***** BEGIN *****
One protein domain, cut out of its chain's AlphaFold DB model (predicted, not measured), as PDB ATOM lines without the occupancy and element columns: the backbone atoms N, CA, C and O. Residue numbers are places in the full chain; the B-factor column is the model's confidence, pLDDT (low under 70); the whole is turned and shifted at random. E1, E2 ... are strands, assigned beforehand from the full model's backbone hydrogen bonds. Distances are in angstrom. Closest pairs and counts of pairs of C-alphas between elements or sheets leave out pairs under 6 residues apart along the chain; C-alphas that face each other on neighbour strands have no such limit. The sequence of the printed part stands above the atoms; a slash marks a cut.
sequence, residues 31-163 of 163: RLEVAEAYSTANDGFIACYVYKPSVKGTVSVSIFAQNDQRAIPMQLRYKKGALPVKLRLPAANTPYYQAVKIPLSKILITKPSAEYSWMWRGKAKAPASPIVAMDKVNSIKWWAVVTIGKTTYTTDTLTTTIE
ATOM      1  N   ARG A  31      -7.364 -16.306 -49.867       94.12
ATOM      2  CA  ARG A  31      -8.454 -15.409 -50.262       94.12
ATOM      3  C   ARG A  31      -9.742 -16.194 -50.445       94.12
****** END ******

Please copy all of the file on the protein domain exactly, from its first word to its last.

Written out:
One protein domain, cut out of its chain's AlphaFold DB model (predicted, not measured), as PDB ATOM lines without the occupancy and element columns: the backbone atoms N, CA, C and O. Residue numbers are places in the full chain; the B-factor column is the model's confidence, pLDDT (low under 70); the whole is turned and shifted at random. E1, E2 ... are strands, assigned beforehand from the full model's backbone hydrogen bonds. Distances are in angstrom. Closest pairs and counts of pairs of C-alphas between elements or sheets leave out pairs under 6 residues apart along the chain; C-alphas that face each other on neighbour strands have no such limit. The sequence of the printed part stands above the atoms; a slash marks a cut.
sequence, residues 31-163 of 163: RLEVAEAYSTANDGFIACYVYKPSVKGTVSVSIFAQNDQRAIPMQLRYKKGALPVKLRLPAANTPYYQAVKIPLSKILITKPSAEYSWMWRGKAKAPASPIVAMDKVNSIKWWAVVTIGKTTYTTDTLTTTIE
ATOM      1  N   ARG A  31      -7.364 -16.306 -49.867       94.12
ATOM      2  CA  ARG A  31      -8.454 -15.409 -50.262       94.12
ATOM      3  C   ARG A  31      -9.742 -16.194 -50.445       94.12